This is what happens when DSLR HD video technology meets standard HD camcorder technology – you get the best of both worlds.
Read on for my take…
From the DSLR side of the family this new baby sports these goodies:
- A 4/3″ sensor that is about 16 times bigger than a standard prosumer camcorder.
- Interchangeable lens using existing 35mm still lenses to control depth of field – should have solid low light performance.
The AF-Ag100 brings these goodies from it’s camcorder side of the family:
- AVC/H.264 Hi Profile AVCHD codec so your video will be compatible with many editing systems.
- 1080/60i, 50i, 30p, 25p and 24p (native) and 720/60p, 50p, 30p, 25p and 24p (native) in AVCHD’s highest-quality PH mode (maximum 24Mbps). This means you can record images with enough data to make it through the post production process intact.
- HD-SDI out so you can plug the output of this into standard field recorders or switching systems.
- Time code recording means your video can be logged and edited consistently throughout the postproduction workflow.
- Two SD slots that record to SDHC and SDXC cards for up to 12 hours of recording
- Two XLR inputs with +48v Phantom Power feeding a two-channel 48kHz/16-bit digital audio recording system with LPCM/Dolby AC3 – in other words, professional audio inputs and recording.
- Even though the press release doesn’t mention it, the audio system will have to include full manual controls, live metering and headphone monitoring. These are standard in all camcorders so it has to be here.
- Camcorder form factor for easier hand-held use.
Wow. The press release calls this a “game-changer” and that is no overstatement. Let’s look at one factor – sensor size.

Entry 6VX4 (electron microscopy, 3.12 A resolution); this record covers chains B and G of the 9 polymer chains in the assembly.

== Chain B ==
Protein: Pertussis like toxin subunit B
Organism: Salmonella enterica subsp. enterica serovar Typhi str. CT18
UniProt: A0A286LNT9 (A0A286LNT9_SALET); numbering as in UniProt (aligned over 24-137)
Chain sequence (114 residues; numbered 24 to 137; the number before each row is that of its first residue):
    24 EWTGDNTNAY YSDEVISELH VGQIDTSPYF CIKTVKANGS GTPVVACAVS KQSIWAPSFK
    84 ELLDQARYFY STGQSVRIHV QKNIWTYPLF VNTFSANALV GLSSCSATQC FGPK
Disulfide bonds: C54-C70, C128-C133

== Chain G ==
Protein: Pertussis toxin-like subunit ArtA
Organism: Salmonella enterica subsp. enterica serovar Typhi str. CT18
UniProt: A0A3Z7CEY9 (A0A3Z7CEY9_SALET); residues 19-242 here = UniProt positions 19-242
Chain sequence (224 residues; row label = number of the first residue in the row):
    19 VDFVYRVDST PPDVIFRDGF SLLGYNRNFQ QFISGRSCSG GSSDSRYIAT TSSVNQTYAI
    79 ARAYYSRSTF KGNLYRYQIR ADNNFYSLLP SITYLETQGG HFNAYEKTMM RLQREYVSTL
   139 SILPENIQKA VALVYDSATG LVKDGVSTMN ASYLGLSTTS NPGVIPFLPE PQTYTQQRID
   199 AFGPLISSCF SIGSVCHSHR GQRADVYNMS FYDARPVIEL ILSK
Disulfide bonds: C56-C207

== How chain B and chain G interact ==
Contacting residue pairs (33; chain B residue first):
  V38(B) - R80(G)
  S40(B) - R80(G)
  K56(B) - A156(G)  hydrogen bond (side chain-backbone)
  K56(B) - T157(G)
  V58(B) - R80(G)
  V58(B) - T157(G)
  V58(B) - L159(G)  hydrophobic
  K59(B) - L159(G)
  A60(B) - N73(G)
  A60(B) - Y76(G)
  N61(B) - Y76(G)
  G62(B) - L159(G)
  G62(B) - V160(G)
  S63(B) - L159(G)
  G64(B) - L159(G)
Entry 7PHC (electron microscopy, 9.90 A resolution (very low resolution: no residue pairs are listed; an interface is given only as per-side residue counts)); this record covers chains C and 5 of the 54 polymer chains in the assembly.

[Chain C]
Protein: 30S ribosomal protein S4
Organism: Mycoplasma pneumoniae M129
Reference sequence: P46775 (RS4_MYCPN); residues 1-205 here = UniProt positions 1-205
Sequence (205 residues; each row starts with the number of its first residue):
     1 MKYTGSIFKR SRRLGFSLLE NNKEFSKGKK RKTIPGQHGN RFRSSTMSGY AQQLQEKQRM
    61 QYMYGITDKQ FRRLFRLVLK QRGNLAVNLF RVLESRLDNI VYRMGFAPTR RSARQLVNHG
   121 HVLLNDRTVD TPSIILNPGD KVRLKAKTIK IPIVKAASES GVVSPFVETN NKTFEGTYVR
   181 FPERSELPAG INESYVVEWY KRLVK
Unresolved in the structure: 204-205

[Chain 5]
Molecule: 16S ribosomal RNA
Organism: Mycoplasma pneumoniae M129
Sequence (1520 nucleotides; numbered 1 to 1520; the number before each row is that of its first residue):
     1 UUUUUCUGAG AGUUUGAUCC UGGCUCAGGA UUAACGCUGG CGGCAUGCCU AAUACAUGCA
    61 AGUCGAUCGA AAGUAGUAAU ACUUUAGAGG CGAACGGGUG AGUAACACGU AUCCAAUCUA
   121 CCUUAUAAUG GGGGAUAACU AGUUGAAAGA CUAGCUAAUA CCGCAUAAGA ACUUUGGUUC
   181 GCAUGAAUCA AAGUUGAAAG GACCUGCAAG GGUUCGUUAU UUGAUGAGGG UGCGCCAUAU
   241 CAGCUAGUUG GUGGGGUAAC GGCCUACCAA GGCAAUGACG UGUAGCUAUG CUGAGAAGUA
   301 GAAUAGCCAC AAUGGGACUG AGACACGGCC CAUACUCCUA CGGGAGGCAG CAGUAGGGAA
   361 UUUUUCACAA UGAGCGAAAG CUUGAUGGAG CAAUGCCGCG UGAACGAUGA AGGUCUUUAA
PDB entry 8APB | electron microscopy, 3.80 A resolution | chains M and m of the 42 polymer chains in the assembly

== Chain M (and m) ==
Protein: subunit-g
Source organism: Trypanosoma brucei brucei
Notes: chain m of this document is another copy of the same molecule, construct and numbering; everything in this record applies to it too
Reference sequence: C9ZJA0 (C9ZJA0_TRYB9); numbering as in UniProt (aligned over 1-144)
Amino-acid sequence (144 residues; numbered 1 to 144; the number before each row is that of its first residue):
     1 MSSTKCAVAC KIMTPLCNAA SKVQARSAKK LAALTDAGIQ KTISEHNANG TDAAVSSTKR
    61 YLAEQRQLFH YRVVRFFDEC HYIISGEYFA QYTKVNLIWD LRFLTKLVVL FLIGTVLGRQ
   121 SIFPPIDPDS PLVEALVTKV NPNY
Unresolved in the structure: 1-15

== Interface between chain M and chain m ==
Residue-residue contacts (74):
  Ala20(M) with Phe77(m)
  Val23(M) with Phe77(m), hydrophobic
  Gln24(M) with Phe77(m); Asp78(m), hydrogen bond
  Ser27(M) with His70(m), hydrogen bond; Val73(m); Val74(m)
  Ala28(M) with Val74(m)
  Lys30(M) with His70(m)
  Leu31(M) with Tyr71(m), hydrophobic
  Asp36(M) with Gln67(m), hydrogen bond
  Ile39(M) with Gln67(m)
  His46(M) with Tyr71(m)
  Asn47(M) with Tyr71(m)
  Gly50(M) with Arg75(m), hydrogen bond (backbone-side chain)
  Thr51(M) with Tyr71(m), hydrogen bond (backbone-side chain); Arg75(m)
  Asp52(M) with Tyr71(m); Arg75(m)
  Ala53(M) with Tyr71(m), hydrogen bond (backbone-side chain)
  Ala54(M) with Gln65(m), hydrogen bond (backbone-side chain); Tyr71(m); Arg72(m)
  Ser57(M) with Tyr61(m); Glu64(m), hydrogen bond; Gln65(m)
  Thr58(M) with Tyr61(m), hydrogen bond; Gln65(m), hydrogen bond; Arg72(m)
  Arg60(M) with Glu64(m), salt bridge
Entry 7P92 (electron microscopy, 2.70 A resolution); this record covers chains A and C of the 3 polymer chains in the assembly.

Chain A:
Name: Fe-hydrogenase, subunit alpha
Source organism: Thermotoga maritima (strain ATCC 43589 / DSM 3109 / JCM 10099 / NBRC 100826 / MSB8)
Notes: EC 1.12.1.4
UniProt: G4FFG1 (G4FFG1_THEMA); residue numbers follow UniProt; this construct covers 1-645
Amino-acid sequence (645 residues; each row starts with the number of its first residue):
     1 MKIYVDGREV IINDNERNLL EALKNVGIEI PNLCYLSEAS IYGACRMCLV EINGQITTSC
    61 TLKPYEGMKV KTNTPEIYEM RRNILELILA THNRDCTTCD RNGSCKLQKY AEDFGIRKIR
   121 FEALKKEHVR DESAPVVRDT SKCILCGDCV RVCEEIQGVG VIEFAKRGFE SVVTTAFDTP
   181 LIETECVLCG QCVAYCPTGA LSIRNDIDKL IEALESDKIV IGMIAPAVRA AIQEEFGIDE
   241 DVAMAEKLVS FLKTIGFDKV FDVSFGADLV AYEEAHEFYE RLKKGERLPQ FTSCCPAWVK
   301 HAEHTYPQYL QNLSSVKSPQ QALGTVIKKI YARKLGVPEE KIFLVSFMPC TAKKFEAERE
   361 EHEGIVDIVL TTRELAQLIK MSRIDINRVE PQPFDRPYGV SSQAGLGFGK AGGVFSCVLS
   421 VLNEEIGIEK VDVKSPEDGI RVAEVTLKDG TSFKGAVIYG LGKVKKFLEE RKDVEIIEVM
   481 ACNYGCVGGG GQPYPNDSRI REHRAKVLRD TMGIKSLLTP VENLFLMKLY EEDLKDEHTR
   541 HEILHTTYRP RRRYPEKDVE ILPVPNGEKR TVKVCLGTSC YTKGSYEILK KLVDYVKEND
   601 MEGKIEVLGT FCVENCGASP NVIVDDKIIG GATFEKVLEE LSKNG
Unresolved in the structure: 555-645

The green line represents the size of a AG-AF 100’s 4/3″ sensor. The yellow line is a 1/3″ sensor – the size of most prosumer camcorders. Yep, the 4/3 sensor is four times bigger in each dimension, which works out to about 16 times the area – a significant increase in light capturing capability.
A 4/3″ sensor is twice the dimensions (about 4 times the area) of a 2/3″ sensor. Most professional camcorders use 2/3″ sensors though better camcorders use three of them – one for each color. You still get more total area with one 4/3″ sensor.
There are lots of other factors that affect the end result (like the size of the pixels packed into the sensor area) but more sensor area means the potential for better pictures.
While Panasonic’s SLR cameras take great pictures they don’t have the respect of Canon or Nikon in the professional photographer community. Panasonic camcorders do have respect in the professional video community and now they are jumping in where neither Canon nor Nikon have yet to tread.
As the press release and this list of specs show, Panasonic is targeting the digital film making community with this camera. It’s supposed to be available by the end of 2010 and you can look for pre-orders to be taken by major suppliers as soon as pricing is released. First mover advantage clearly goes to Panasonic with release of the AG-AF100.
Okay Sony. It’s your turn.